Before show-goers sprint downtown to return their tickets, we should note that this isn't such a rare occurrence. The road version of a play often features lesser-known actors than the Broadway edition.

But some shows, such as "Funny Girl" with Barbra Streisand or "Hello, Dolly" with Carol Channing, were so inextricably linked to the stars that it became almost impossible for anyone else to play those roles.

Such a fate could await Oscar and Taylor, says New York theater writer Bob Johnson.

"With Lane and Broderick gone, the show's producers are left selling 'The Producers' on its own merits, which is fine," Johnson says. "But I bet money that what people remember about 'The Producers' is that it's Nathan and Matthew's show, not Mel's."

Lane casts an especially long shadow, Boynton of Lincolnshire says.

"It's going to be hard for Brad Oscar. Nathan Lane is a really tough act to follow," he says.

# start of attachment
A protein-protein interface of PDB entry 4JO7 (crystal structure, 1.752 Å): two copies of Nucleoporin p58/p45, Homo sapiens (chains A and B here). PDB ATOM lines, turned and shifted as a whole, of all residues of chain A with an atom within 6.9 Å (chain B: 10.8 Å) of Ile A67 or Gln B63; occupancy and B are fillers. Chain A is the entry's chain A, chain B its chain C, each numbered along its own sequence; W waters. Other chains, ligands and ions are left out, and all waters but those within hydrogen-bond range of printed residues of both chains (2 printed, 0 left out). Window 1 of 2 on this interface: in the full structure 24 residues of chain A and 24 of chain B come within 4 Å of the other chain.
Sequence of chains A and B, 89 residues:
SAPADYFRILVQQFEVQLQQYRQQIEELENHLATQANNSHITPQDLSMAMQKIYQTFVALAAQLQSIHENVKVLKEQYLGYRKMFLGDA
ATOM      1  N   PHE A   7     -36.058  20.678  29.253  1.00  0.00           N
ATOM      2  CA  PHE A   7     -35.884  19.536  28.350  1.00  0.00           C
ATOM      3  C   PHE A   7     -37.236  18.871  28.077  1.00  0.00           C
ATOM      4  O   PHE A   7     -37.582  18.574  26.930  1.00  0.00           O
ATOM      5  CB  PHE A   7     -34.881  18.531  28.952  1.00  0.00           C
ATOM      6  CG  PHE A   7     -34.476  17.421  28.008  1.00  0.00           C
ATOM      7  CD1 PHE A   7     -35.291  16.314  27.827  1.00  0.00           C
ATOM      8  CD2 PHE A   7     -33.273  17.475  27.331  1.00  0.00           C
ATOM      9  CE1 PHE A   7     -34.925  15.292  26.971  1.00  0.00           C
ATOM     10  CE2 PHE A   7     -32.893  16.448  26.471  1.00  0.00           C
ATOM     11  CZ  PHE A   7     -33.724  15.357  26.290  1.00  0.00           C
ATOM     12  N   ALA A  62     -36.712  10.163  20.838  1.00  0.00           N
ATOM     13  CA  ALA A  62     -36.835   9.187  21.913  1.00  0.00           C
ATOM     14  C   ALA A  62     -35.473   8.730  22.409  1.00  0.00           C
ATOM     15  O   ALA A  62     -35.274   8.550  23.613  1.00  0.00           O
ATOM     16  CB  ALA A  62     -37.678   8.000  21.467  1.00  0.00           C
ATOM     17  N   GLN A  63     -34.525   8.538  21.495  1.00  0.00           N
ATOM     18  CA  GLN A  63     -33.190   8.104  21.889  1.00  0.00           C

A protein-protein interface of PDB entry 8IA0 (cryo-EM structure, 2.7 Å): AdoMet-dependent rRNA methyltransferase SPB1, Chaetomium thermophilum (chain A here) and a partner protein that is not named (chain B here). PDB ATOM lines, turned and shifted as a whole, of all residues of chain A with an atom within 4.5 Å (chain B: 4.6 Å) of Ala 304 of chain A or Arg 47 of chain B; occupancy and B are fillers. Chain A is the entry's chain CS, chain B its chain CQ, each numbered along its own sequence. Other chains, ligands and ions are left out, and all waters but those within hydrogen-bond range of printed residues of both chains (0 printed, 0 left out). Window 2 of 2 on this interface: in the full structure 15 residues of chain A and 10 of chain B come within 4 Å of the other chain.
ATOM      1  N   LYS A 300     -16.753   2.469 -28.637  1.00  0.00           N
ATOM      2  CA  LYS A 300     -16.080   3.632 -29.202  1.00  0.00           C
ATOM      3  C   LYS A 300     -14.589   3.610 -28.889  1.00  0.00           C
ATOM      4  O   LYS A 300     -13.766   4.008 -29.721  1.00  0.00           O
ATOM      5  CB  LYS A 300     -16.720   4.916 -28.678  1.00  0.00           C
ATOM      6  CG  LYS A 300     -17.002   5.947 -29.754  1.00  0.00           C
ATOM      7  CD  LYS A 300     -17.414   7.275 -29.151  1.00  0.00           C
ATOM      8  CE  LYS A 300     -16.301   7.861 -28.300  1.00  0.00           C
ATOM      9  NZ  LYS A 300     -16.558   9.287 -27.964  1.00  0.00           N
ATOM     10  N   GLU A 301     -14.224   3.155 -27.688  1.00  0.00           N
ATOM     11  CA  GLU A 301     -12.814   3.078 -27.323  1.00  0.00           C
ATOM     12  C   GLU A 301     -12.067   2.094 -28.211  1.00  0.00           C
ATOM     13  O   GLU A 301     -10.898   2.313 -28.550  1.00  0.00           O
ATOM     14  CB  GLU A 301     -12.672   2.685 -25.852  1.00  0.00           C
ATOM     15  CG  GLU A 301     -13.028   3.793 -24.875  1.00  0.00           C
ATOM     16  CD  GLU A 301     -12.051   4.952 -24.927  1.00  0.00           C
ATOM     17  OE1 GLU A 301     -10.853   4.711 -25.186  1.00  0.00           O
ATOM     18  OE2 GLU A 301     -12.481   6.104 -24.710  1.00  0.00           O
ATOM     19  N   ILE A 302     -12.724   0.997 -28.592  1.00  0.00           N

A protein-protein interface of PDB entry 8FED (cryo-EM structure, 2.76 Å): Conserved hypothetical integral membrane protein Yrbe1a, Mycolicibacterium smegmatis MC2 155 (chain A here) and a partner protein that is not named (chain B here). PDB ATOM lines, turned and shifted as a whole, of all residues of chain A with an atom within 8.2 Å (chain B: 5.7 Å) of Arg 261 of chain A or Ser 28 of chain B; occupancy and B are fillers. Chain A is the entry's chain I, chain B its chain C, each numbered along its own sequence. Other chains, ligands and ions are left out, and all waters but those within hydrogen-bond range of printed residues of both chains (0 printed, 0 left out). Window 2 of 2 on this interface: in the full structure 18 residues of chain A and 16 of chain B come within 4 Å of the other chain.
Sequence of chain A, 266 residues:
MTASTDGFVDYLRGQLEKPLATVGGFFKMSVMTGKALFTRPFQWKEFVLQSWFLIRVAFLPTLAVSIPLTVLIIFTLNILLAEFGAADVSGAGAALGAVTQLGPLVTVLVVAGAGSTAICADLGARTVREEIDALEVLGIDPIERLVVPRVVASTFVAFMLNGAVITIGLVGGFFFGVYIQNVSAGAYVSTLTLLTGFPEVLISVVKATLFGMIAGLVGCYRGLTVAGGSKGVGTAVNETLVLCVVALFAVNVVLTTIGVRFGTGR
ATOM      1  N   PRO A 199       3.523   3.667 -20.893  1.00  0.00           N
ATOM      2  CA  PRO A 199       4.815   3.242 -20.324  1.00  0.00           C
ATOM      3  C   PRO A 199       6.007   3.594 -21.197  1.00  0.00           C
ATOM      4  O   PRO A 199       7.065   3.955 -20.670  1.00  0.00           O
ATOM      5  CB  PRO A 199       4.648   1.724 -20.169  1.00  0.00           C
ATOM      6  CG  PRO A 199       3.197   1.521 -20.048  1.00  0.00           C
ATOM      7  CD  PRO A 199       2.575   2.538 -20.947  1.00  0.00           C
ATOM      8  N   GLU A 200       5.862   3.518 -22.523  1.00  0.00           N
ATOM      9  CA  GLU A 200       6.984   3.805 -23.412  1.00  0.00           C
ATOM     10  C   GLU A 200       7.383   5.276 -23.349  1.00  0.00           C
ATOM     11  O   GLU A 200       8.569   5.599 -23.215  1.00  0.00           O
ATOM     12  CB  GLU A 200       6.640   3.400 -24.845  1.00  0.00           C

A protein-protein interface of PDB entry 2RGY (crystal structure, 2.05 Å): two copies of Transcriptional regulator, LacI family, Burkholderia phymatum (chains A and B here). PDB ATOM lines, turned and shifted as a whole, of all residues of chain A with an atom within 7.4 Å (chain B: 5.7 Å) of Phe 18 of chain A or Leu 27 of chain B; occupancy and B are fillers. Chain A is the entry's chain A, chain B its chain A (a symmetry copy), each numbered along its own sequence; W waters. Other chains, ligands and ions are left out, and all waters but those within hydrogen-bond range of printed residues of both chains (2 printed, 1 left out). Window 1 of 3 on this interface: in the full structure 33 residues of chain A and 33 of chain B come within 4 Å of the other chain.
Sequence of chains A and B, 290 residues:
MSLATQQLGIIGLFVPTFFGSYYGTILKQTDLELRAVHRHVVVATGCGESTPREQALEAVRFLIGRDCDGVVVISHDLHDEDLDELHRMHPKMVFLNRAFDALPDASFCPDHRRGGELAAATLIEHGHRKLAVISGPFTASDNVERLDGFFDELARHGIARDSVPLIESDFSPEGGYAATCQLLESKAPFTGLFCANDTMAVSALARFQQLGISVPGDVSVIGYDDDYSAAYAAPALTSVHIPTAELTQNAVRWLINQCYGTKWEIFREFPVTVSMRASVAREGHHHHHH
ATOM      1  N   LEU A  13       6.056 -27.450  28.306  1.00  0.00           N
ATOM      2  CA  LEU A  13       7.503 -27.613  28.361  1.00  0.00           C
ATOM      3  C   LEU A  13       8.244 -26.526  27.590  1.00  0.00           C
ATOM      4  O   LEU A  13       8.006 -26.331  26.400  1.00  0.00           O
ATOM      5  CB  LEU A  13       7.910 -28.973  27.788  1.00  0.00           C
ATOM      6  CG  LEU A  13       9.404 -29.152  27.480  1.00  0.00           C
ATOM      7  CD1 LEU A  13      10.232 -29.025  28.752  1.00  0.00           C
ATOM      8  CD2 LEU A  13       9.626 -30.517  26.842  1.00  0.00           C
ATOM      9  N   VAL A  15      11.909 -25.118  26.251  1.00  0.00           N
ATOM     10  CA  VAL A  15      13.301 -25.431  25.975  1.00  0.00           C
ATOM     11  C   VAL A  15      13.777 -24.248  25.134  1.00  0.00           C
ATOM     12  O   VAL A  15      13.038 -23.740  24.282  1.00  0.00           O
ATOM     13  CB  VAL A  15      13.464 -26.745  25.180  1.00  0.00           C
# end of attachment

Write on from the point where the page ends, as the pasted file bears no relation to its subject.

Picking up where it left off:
Even finding these two wasn't easy - British stage star Henry Goodman, the initial replacement for Lane, was axed after just a few weeks of previews.

Physically, Oscar certainly possesses all the requisite Bialystock characteristics: the easily bugged eyes, the bulky body and the larger-than-life stage presence.

But it's a tough task, following in Lane's footstep. Oscar's big test comes with "Betrayed," Bialystock's song from prison that recaps the play and traces his journey to the big house, while Bloom is in Rio with the leggy Swede, Ulla.

Although he claims the role for his own early in the show, Oscar cements his star status with this show-stopper.

He commands the stage with authority during the big number, drawing huge laughs with Brooks' lyrics, "Like Samson and Delilah, your love began to fade/I'm crying in the hoosegow, you're in Rio getting laid! …

The rest of this article is only available to active members of Questia

Sign up now for a free, 1-day trial and receive full access to:

  • Questia's entire collection
  • Automatic bibliography creation
  • More helpful research tools like notes, citations, and highlights
  • Ad-free environment

Already a member? Log in now.

Notes for this article

Add a new note
If you are trying to select text to create highlights or citations, remember that you must now click or tap on the first word, and then click or tap on the last word.
One moment ...
Default project is now your active project.
Project items

Items saved from this article

This article has been saved
Highlights (0)
Some of your highlights are legacy items.